Haruki Murakami/Photo © Elena Seibert
By TOM BLUNT
As the winner of this year’s Hans Christian Andersen literary award, bestselling author Haruki Murakami was granted an opportunity to speak to the public about the impact of fiction on reality (to the extent that we can even tell the difference anymore). The result was a powerful speech warning against excluding outsiders, and reminding us that entire swaths of society have a dark side that must be explored and dealt with in order to thrive. “Do away with shadows and all you end up with is a flat illusion,” the author observed. “Light that doesn’t generate shadows is not true light.” Murakami went on to explain how encounters with his own shadow-self have influenced his storytelling — that should be no surprise to dedicated fans of his work.
Whether or not your kid’s seen “Matilda” on Broadway, adored Spielberg’s “The BFG,” or has even heard of Willy Wonka, they’re still bound to be thrilled by the new fashion-forward line of clothing inspired by Roald Dahl’s fiction. The British brand Boden has a limited edition line that includes, among other things, a ladybug dress, a fox hoodie, and purple velvet blazer — plus hidden details in the linings that will give more inquisitive kids a way to connect with their favorite reading material.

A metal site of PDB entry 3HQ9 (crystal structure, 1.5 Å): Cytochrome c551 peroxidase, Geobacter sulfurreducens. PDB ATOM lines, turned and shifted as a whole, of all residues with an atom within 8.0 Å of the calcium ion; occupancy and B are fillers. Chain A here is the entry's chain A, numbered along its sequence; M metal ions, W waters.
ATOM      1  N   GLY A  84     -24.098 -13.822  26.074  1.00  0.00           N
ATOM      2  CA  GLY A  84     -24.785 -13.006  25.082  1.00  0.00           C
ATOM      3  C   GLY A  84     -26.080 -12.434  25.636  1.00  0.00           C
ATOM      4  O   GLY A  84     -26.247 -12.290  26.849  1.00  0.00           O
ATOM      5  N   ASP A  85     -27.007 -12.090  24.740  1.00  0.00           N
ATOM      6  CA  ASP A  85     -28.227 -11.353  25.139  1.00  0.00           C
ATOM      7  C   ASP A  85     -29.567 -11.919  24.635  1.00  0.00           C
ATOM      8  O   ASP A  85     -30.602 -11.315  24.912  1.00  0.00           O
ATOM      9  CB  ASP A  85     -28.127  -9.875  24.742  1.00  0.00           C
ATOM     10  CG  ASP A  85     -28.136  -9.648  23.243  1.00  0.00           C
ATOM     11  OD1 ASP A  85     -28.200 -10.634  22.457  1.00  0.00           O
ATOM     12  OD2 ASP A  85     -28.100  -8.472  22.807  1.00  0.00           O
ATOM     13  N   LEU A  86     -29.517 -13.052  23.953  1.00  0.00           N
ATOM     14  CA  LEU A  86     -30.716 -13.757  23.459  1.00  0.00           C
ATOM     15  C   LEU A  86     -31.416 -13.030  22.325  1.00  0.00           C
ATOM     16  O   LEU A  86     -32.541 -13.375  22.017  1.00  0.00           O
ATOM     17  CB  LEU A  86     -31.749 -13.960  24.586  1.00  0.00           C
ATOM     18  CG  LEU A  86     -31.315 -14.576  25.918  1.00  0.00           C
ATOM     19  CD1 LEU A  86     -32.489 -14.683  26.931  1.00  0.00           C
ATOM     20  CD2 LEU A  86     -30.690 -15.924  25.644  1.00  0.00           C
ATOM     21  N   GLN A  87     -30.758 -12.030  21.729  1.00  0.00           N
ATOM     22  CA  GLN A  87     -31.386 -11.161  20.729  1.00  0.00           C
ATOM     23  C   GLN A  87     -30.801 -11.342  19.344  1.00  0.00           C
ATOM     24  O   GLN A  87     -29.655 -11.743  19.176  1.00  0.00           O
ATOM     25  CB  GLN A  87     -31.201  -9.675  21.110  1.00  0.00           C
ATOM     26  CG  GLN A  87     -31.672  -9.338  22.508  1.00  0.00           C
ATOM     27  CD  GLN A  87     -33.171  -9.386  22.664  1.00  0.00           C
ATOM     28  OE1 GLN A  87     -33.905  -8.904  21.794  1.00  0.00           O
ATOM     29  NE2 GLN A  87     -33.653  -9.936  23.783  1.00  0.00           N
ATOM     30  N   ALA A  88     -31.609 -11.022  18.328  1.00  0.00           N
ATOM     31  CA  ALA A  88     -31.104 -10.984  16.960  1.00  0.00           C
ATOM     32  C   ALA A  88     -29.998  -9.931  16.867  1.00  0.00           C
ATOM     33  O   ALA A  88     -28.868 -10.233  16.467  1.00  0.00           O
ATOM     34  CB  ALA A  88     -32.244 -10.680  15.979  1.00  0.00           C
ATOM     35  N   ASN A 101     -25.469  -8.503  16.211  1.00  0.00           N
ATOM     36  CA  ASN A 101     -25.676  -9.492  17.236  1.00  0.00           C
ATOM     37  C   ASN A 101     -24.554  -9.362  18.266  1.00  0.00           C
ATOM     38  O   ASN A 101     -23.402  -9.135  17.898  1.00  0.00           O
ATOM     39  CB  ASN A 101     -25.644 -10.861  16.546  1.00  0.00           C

“Dangerous Liaisons” has opened on Broadway, starring Liev Schreiber and Janet McTeer as the pair made infamous onscreen by John Malkovich and Glenn Close. One reviewer was unimpressed, claiming, “A play about unwanted advances may be uniquely ill-suited to our Trumpian times.” But does that not miss the point about art entirely? If anything, we’re more deserving than ever of a play exploring the ways that imbalances of power contribute to sexual entitlement, and how ultimately even the victimizers become victimized by this cruel economy. In an interview, the play’s director, Josie Rourke, calls it “probably the greatest stage adaptation of a novel that we have,” and confirms that parallels to the current election are very aptly drawn: “I’m not for a moment suggesting that there are direct analogues in any way, but due as much as anything else to an accident of timing, the play is giving audiences the space to reflect on what sex and power really mean, especially between the genders.”
Speaking of great adaptations, the AV Club has devoted a slice of their Page-to-Screen column to “Rosemary’s Baby,” which many up-and-coming scary movie fans probably experienced for the first time this Halloween season. Ira Levin’s novel draws unease from totally different corners, and a side-by-side comparison really just confirms the genius of both Levin and filmmaker Roman Polanski for wringing every drop of anxiety from their chosen medium. However, in this critic’s eyes, the author’s is the more successful version: “If possible, set aside a few hours so you can read it all in one go. Just make sure the doors are locked.”